Throughout February the heavy scent of Mimosa is everywhere as the Route d'Or turns golden yellow as thousands of Mimosa trees come into flower.
The Route d’Or starts at Mandelieu La-Napoule and stretches up to Tanneron and across to Lac de St-Cassien in the Var. Tanneron is the capital of the Mimosa and celebrates this incredible tree once a year in February. Winter time is when these tiny cotton wool balls of yellow fluff burst into life – and fragrance.
Dependent on the weather, flowers can come into bloom as early as December; different mimosa varieties flower at different times thus causing a continuation of flowering right through to April although February is by far the best month. The valleys are awash with different shades of yellow (as the buds open and die) and the fragrance wafts through the air.
“La Fête de Mimosa” is widely celebrated here in the south of France. Tanneron, Biot, Mandelieu, Bormes-les-Mimosas, Fréjus and a host of other towns and villages decorate their houses, town halls and shops – in fact anything that will hold a few sprigs of Mimosa.
A multitude of wonderful parades, exhibitions, costume balls and other marvellous festivals are held throughout the flowering period. Postcards, soaps, perfumes and other touristic trinkets are on sale – not just then but all year round; Mimosa, like Olive Oil, Lavender and the Cigale is the symbol of the south of France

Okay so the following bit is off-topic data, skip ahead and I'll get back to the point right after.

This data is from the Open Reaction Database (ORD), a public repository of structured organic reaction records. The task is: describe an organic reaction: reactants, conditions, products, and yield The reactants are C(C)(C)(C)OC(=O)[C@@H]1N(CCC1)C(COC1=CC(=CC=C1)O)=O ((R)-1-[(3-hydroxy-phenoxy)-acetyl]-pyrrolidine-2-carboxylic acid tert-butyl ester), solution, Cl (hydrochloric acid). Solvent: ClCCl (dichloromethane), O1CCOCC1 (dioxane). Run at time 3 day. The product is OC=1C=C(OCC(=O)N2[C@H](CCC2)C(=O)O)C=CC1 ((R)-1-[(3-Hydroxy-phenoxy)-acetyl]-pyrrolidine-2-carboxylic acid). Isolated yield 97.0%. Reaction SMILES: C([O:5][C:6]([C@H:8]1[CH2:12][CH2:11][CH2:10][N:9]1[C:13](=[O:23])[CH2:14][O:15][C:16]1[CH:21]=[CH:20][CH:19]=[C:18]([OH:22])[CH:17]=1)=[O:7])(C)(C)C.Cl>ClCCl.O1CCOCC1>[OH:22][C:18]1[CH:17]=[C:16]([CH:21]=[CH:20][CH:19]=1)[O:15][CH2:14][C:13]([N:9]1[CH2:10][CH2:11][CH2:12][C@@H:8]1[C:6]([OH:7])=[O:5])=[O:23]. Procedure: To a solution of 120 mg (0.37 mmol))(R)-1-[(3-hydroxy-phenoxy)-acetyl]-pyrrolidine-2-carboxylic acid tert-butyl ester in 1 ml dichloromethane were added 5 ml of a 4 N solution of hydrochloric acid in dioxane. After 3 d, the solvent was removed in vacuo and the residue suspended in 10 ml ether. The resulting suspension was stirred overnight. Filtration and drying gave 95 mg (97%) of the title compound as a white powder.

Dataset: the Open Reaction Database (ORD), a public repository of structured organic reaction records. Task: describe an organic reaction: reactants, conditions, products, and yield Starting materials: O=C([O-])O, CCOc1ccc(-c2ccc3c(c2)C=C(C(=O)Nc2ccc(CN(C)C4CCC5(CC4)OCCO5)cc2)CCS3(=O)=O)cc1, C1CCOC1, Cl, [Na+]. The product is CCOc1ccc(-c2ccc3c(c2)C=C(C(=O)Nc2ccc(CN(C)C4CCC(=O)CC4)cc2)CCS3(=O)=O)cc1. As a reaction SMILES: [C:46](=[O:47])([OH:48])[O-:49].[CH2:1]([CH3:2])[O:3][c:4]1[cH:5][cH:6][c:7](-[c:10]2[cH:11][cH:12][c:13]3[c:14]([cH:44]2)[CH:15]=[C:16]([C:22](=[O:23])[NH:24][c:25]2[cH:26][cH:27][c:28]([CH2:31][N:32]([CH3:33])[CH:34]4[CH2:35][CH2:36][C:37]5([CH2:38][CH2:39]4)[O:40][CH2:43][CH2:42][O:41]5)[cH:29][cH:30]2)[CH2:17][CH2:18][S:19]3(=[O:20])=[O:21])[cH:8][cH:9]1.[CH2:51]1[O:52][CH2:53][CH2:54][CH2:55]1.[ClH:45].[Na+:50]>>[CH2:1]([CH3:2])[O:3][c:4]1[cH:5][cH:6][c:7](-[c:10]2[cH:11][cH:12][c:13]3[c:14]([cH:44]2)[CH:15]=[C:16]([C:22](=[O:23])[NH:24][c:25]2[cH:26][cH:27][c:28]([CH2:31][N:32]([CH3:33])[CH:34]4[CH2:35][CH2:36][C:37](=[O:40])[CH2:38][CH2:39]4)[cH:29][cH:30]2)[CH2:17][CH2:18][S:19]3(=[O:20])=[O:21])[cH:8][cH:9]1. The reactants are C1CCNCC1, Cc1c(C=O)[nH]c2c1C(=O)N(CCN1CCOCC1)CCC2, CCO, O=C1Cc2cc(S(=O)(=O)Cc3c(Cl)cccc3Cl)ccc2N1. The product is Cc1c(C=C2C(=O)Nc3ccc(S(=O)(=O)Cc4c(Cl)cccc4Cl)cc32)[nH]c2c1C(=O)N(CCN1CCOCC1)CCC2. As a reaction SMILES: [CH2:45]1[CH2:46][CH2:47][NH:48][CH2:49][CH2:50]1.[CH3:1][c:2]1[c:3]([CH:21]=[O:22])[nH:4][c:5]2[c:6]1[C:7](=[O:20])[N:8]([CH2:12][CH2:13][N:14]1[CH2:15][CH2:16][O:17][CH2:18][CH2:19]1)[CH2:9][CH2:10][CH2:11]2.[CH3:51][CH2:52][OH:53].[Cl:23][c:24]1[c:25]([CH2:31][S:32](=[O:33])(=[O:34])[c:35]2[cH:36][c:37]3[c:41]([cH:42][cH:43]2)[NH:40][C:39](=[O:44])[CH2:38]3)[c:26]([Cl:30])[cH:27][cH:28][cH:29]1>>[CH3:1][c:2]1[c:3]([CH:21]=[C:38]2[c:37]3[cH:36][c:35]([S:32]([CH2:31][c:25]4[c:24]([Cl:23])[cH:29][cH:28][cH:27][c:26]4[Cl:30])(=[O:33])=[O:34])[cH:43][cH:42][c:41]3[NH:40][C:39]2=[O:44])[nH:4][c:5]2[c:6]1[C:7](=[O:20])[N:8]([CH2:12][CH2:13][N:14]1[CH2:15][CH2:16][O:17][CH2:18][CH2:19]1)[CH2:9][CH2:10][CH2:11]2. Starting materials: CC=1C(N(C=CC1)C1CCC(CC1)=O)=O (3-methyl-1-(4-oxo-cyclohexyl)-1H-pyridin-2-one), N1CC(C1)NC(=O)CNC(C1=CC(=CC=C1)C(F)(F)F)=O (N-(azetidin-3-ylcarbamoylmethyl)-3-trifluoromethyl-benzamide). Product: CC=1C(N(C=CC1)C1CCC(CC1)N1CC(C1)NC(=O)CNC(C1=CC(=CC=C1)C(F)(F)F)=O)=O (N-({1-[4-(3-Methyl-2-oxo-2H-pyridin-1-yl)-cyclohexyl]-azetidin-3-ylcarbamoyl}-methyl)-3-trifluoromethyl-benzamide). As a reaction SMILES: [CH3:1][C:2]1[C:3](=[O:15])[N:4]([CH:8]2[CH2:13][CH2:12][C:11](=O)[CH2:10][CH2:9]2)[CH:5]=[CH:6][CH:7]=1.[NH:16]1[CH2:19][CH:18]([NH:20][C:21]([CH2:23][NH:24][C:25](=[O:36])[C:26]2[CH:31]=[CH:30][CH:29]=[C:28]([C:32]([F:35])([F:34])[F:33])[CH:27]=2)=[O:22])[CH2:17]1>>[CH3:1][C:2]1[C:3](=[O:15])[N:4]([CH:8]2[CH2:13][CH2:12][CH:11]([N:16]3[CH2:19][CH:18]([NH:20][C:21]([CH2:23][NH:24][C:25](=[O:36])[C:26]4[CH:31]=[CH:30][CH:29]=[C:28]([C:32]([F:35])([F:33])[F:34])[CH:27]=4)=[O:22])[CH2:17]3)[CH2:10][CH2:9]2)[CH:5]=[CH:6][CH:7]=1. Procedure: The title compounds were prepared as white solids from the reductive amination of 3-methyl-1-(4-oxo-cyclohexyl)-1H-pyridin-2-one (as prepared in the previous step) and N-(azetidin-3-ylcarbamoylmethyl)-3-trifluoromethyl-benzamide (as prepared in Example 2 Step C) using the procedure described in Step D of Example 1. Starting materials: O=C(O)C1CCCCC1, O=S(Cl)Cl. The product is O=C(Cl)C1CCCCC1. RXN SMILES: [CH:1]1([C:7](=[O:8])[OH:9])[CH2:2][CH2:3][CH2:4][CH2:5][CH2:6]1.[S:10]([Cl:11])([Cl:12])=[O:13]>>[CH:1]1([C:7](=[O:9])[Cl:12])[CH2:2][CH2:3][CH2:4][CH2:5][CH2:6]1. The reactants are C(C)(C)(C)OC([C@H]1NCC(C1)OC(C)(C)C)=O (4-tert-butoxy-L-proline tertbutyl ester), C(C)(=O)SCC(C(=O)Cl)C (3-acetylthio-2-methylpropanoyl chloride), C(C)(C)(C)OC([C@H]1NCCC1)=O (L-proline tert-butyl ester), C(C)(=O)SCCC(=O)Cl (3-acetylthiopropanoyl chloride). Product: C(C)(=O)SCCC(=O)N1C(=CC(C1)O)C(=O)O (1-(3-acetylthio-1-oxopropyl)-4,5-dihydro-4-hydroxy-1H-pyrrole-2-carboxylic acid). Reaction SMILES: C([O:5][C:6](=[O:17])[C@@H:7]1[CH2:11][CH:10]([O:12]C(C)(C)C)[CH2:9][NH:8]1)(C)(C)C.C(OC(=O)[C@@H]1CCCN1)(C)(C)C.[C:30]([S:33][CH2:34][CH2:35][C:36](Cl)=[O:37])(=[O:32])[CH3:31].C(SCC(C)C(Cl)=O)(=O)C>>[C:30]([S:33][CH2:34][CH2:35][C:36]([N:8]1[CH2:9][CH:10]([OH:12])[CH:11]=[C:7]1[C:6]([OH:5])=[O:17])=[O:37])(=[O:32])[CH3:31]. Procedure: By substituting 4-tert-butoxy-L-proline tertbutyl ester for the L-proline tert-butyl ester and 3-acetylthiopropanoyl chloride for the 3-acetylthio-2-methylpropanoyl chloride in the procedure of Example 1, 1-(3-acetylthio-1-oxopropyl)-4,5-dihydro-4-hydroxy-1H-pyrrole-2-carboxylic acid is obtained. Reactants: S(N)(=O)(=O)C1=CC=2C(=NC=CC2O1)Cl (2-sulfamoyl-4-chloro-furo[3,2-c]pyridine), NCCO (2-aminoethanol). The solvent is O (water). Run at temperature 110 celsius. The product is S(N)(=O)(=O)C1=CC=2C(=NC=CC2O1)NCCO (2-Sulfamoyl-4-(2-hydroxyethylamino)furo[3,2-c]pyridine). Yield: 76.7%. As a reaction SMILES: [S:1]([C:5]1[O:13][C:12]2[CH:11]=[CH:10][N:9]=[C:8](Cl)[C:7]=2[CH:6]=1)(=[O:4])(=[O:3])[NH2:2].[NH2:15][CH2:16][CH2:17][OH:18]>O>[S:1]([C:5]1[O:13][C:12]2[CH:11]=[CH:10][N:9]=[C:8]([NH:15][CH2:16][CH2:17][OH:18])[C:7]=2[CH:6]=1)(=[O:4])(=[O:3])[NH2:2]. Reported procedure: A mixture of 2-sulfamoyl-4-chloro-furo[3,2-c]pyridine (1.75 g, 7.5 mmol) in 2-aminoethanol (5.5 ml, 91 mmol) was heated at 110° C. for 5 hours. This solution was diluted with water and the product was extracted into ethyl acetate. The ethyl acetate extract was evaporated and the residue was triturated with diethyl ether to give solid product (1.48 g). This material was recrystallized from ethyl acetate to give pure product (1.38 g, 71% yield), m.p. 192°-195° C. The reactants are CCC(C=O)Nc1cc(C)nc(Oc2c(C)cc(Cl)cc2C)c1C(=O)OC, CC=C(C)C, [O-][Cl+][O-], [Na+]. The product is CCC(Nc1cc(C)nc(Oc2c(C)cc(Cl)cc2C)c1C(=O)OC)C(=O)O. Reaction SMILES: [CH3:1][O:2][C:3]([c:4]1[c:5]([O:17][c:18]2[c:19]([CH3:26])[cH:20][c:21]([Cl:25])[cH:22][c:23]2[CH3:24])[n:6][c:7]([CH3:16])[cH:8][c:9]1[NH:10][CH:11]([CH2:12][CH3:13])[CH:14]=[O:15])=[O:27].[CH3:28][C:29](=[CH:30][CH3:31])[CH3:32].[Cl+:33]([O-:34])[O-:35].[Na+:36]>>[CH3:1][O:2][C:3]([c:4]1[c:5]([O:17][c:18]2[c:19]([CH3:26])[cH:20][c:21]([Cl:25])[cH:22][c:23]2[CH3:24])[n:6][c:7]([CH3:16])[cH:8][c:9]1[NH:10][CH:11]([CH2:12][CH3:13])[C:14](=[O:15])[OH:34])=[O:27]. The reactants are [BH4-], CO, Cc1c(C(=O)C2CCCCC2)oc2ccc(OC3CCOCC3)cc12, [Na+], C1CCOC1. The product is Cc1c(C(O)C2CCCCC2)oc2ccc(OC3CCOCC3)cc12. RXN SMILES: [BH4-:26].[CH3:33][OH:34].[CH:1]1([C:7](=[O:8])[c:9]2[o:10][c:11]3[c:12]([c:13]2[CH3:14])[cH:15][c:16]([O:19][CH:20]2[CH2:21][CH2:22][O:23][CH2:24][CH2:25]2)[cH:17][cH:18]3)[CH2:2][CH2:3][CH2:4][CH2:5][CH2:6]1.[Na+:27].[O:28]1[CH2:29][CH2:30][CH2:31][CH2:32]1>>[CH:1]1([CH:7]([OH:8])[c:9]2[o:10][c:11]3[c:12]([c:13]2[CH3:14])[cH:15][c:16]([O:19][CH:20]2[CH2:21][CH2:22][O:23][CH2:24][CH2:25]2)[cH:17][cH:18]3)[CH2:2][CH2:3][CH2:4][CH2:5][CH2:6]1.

Not all mimosa bloom at the same time; some trees come into flower earlier (or later) than others (it is dependent on the weather – hard frost will kill them). And this makes for the enchanting vision. But it is more enchanting as the Mimosa trees grow wild and on “restanques” (terraced slopes). The higher you climb – the more you look down on this sea of colour.
The Route d’Or is a steep, narrow road but there are places you can stop to admire the view. And the view is magical – the air filled with fragrance.
This is a special route, and it is difficult to describe just how incredible the scenery really is. In the beginning the drive is very steep – and then past Tanneron the road dips down and the view changes yet again. The hilly slopes are covered in varying shades of yellow and it’s just amazing.
And then, all of a sudden, there’s a sudden glimpse of Lac de St-Cassien and the view is utterly wonderful.
Tanneron is a northern extension of the Esterel and consists of 5,278 hectares and includes 22 hamlets; with about 1,320 inhabitants. It’s highest point is “Gaëte” which is 519 metres and overlooks the Bay de Cannes and Mandelieu La-Napoule.
Growing amongst the Mimosa are Eucalyptus trees; enjoying the same climate, soil and temperature as the Mimosa. This is mainly clever business sense; if one “crop” fails – there is another to fall back on.
Mimosa (a fairly thorny tree) was introduced into the Mediterranean region from Australia in 1839 and first mentioned near Cannes in 1864. Finding climatic conditions to its liking, it then proceeded to invade the slopes of the Tanneron Massive. Although much continues to grow wild, private cultivation of this amazing tree has brought financial success to the region. There are three main varieties of Mimosa tree; Silver Wattle, Blue-leaved Wattle and, the most common variety growing in the region, Four-seasons Wattle which grows in huge swathes and flowers all year round.